House Democrats are inching closer to an impeachment investigation of President Trump, with some once-reluctant members jumping off the fence and Speaker Nancy Pelosi planning to spend Tuesday meeting with colleagues to coordinate a response.
But impeaching Trump will require Republican support, and Republicans don’t appear to be inching anywhere. The Senate returned late Monday to Capitol Hill, where they faced questions about Trump’s apparent calls this past summer for the Ukrainian president to investigate the son of former Vice President Joe Biden. In interviews with more than half of Senate Republicans, many took the position of having no position at all.
Sen. Ben Sasse (R-Neb.), a former critic turned election-year cheerleader for Trump, refused to engage VICE News on the subject. A member of the Senate Intelligence Committee, Sasse used to tweet critically of Trump, but on the way to re-election in 2020, he seems to have lost his 280-character tongue.
“You’re welcome to talk to James in my office,” Sasse told VICE News. But press secretary James Wegmann never responded to a request for comment.
Freshman senator Mitt Romney (R-Utah) tweeted about the news report over the weekend, and expounded upon his position with reporters in the Capitol Monday evening.
“Right now all we have is conjecture and various sources that are unnamed, so let’s get the facts out, and with that, we’ll be able to proceed,” he said. He said he wants to see a transcript of a conversation the president had with the Ukrainian leader, plus more from the whistleblower.
“Let’s find out exactly what he said,” Romney said. “It’s one thing to mention someone’s name; it’s another thing to say, 'Would you please carry out an investigation of this person on behalf of my campaign.'”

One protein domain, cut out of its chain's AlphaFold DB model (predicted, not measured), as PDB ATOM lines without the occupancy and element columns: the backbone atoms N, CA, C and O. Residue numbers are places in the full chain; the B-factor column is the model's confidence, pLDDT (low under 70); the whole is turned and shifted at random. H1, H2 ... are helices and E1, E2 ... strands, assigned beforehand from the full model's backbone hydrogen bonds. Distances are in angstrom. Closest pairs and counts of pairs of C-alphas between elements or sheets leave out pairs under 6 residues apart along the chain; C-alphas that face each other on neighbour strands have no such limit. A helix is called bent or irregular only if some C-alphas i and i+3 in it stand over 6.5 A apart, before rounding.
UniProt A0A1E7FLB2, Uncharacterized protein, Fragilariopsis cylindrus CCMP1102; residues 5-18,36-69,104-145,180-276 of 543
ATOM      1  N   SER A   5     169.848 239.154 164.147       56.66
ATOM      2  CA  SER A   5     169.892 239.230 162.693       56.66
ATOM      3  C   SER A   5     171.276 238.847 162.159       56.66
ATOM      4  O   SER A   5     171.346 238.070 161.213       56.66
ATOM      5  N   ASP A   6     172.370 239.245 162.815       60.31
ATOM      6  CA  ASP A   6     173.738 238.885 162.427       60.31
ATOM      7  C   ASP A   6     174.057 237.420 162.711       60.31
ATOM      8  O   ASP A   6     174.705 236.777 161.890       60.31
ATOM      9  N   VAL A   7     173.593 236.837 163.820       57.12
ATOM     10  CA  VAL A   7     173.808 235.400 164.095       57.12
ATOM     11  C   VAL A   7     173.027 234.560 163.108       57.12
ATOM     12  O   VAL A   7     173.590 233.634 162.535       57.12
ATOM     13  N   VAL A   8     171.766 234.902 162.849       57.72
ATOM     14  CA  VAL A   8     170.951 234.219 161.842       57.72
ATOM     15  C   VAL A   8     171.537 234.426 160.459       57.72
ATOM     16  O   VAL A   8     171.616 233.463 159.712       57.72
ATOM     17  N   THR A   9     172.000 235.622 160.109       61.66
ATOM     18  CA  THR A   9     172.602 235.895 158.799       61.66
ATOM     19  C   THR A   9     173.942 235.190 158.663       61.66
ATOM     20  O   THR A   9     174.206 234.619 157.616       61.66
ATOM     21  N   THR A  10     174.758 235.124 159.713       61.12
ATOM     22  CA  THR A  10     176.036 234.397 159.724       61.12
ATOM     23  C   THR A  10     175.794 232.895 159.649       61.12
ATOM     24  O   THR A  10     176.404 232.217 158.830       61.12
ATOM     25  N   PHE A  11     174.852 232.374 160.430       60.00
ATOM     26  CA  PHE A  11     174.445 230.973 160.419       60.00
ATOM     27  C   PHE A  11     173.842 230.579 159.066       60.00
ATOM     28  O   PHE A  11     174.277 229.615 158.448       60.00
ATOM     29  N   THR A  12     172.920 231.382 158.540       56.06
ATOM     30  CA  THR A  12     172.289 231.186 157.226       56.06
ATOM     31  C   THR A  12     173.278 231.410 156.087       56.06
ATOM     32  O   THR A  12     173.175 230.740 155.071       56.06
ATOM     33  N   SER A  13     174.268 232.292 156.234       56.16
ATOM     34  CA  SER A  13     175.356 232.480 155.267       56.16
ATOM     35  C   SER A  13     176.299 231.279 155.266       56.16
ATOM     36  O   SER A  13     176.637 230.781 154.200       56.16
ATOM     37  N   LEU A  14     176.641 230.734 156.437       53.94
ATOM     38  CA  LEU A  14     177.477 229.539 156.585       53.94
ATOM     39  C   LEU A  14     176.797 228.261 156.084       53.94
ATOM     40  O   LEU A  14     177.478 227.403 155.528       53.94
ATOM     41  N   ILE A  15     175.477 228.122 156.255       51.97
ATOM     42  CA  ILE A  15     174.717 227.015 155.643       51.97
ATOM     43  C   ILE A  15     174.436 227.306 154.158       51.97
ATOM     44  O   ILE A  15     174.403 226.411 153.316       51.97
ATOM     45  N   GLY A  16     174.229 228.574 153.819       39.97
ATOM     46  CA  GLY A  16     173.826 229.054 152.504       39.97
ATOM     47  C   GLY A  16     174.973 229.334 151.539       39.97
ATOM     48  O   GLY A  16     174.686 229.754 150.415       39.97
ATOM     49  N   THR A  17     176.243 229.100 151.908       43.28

“What actions might be taken [by Congress] would depend upon what actually happened," Romney said. "So I’m not going to speculate on what actions might be taken until we know exactly what happened.”
They’re practiced at this, the wait-and-see-the-report approach.
“I’m not going to speculate until I know what was truly said in there,” Sen. Susan Collins (R-Maine) told reporters while waiting for her car outside the Capitol. “In this case, I'm going to assume it’s a serious, legitimate complaint until I determine otherwise.”
“We don’t know the context of how. He said he mentioned it,” Sen. Shelley Moore Capito (R-W.Va.) told VICE News on her way to a vote.
“Should presidents be talking about their political opponents with foreign leaders?” VICE News asked.
“Probably not,” Capito said as the elevator doors closed. “But ...”
The see-no-evil crowd also had its say at the Capitol on Monday.
“I’ve been on a plane all day and I didn’t look at the news over the weekend,” Sen. Jerry Moran (R-Kan.) told VICE News.
As did those who can always see evil across the aisle.
“I’m somebody that is for transparency, but what I really see happening is the Democrats are cranking up the outrage machine again, beating the impeachment drum,” Sen. John Barrasso (R-Wyo.), the number three Senate Republican, told VICE News. “They didn’t get what they wanted out of the Mueller investigation. They’re hoping they have something here. I just don’t see it.”
“This isn’t a political matter,” Sen. John Cornyn (R-Texas) told VICE News in the Capitol. “This is a matter of congressional oversight responsibilities, and I think Mr. Schiff and Mr. Schumer have done a disservice to everybody involved by bringing in politics.”
“But if the president went after a political opponent with a foreign leader, that is a political matter, right?” VICE News asked. Cornyn waved, and the elevator doors shut closed on him.
Sen. Sen. Mitt Romney (R-Utah) talks with reporters after a vote in the Capitol earlier in September. (Photo By Tom Williams/CQ Roll Call via AP Images)